The spread of exotic and aggressive strains of a plant fungus is presenting a serious threat to wheat production in the UK, according to research published in Genome Biology. The research uses a new surveillance technique that could be applied internationally to respond to the spread of a wide variety of plant diseases.
Wheat is a critical staple and provides 20% of the calories and over 25% of the protein consumed by humans. 'Yellow rust' caused by the fungus Puccinia striiformis f. sp. tritici (PST) is one of the plant's major diseases and is widespread across the major wheat-producing areas of the world. Infections lead to significant reductions in both grain quality and yield, with some rare events leading to the loss of an entire crop. New fungus strains have recently emerged that adapt to warmer temperatures, are more aggressive and have overcome many of the major defensive genes in wheat.
Lead author Diane Saunders of the John Innes Centre and The Genome Analysis Centre (TGAC), UK, said: "Increased virulence, globalization, and climate change, are all increasing the scale and frequency of emerging plant diseases, and threatening global food security.
"Our research shows that in the UK we have a newly emerging population of wheat rust fungus that could be the result of an influx of more exotic and aggressive strains that are displacing the previous population. By continuing to use these new surveillance techniques, not only can we track and respond to the ongoing threat of wheat rust, but our technology opens the door for tracking other plant pathogens, including ash dieback."
Researchers from the John Innes Centre, The Sainsbury Laboratory, TGAC and the National Institute of Agricultural Botany sequenced genetic material from 39 PST-infected samples of wheat collected from 17 UK counties in 2013.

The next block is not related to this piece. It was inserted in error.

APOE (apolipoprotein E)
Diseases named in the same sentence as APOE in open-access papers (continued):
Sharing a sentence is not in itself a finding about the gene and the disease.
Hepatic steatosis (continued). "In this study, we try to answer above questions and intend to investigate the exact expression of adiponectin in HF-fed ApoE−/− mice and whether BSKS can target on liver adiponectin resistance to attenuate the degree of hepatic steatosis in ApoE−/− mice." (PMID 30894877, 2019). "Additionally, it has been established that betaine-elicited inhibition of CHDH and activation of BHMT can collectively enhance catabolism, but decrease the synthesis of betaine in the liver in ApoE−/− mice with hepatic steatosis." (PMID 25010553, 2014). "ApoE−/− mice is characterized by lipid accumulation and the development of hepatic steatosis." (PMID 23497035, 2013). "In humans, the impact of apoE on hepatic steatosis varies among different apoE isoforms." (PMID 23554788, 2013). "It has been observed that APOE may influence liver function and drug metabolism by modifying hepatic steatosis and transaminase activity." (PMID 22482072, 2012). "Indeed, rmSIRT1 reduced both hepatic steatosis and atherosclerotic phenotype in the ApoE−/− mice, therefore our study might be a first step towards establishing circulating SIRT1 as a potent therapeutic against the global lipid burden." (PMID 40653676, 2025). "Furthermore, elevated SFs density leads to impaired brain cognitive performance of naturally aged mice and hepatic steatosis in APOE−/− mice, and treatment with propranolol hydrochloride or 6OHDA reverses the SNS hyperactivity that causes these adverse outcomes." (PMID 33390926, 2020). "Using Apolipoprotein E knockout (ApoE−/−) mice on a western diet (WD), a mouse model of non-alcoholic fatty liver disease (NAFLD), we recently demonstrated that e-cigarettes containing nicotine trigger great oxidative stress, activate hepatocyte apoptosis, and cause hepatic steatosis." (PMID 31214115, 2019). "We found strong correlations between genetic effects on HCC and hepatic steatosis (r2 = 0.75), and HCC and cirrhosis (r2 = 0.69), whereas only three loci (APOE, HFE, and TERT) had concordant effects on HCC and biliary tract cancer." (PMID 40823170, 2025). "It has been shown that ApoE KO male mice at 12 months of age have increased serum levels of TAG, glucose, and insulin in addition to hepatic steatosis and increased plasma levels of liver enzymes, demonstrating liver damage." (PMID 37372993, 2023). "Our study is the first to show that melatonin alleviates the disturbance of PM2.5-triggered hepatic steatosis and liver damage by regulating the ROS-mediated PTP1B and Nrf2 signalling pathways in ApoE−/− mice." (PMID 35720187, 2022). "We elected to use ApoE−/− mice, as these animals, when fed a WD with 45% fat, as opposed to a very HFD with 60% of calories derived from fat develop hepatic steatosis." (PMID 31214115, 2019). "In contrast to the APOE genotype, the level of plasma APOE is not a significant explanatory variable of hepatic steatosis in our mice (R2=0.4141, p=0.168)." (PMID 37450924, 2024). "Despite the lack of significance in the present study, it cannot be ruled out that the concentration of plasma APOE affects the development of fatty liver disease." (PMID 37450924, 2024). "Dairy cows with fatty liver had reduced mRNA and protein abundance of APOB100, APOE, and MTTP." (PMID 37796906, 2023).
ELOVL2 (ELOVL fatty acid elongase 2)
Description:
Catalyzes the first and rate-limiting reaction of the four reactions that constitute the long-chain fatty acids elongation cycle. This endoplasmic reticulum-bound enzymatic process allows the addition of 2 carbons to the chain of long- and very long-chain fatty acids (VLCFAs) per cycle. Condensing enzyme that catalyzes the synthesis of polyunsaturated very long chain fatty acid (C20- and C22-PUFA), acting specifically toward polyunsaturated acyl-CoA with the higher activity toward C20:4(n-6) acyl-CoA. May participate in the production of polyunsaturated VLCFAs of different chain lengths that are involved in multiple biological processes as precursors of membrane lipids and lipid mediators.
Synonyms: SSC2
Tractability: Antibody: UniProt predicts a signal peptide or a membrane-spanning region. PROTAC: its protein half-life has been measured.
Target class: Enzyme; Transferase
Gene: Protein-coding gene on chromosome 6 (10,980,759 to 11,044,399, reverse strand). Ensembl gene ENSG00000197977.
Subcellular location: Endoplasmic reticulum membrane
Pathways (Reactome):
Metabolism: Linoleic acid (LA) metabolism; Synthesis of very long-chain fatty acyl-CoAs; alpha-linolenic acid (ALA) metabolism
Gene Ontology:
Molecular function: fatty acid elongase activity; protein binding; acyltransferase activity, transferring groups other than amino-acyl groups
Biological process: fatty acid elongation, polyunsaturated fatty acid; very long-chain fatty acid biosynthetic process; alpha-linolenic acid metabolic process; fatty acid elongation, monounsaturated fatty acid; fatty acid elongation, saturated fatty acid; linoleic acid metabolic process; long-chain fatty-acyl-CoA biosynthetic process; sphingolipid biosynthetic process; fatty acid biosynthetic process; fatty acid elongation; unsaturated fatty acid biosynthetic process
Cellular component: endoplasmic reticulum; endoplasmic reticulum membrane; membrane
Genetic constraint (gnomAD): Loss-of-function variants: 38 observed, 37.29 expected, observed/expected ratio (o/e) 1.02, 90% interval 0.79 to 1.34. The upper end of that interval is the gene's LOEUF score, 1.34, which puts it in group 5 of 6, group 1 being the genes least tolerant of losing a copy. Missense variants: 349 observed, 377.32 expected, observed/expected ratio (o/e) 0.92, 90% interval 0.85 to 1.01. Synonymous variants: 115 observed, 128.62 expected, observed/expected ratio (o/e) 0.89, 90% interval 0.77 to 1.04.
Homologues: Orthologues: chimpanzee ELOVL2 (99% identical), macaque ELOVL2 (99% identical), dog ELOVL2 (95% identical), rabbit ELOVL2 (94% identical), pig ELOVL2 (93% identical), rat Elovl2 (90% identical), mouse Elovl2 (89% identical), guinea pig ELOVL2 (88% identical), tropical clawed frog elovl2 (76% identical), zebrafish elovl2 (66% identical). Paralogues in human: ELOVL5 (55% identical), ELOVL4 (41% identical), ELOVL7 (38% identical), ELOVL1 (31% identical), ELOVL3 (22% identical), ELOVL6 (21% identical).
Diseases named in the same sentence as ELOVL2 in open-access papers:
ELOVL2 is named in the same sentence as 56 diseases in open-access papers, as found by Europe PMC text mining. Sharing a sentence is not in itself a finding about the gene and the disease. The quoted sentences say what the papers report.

By comparing the fungal RNA with fungal genetic information from previously prevalent populations between 1978 and 2011, they showed that there has been a rapid and dramatic shift in the PST population that could have serious implications for wheat production in the UK.
The 2013 PST samples showed more genetic variation and diversity, reflecting an increase in the evolutionary potential in the UK pathogen population that could enhance their ability to overcome disease resistance in wheat.
Of the samples, 11 were also genetically similar to a PST strain called "Warrior". The strain emerged in 2011 as a serious threat to European wheat production due to its virulence on an array of previously resistant wheat varieties. This indicates that a diverse PST population containing the "Warrior" strain is now prevalent across the UK.
This new diagnostic technique, called "field pathogenomics", could be applied internationally to respond to the spread of a wide variety of plant diseases. By rapidly pinpointing a fungus's genetic make-up from field samples, the technique is able to confirm outbreaks on particular wheat varieties and provides an efficient means of confirming whether previously resistant wheat varieties have been broken by virulent strains of the pathogen. This is in contrast to current techniques which can be lengthy, costly and are only able to sample a relatively small proportion of the fungal population.
The data collection and analysis took just a few months to produce from sample collections from the field, demonstrating the potential for the method to reduce delays and transform current disease surveillance systems. The highly detailed information that is generated could help inform disease incidence predictions and agricultural practices.
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Notes to editor:
1. Close-up photography and microscopy images of wheat rust are available at: http://bit.
2. Research article
Amelia Hubbard, Clare M Lewis, Kentaro Yoshida, Ricardo H Ramirez-Gonzalez, Claude de Vallavieille-Pope, Jane Thomas, Sophien Kamoun, Rosemary Bayles, Cristobal Uauy and Diane G.O. Saunders
Field pathogenomics reveals the emergence of a diverse wheat yellow rust population Genome Biology 2015
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After embargo, article available at journal website here: http://dx.
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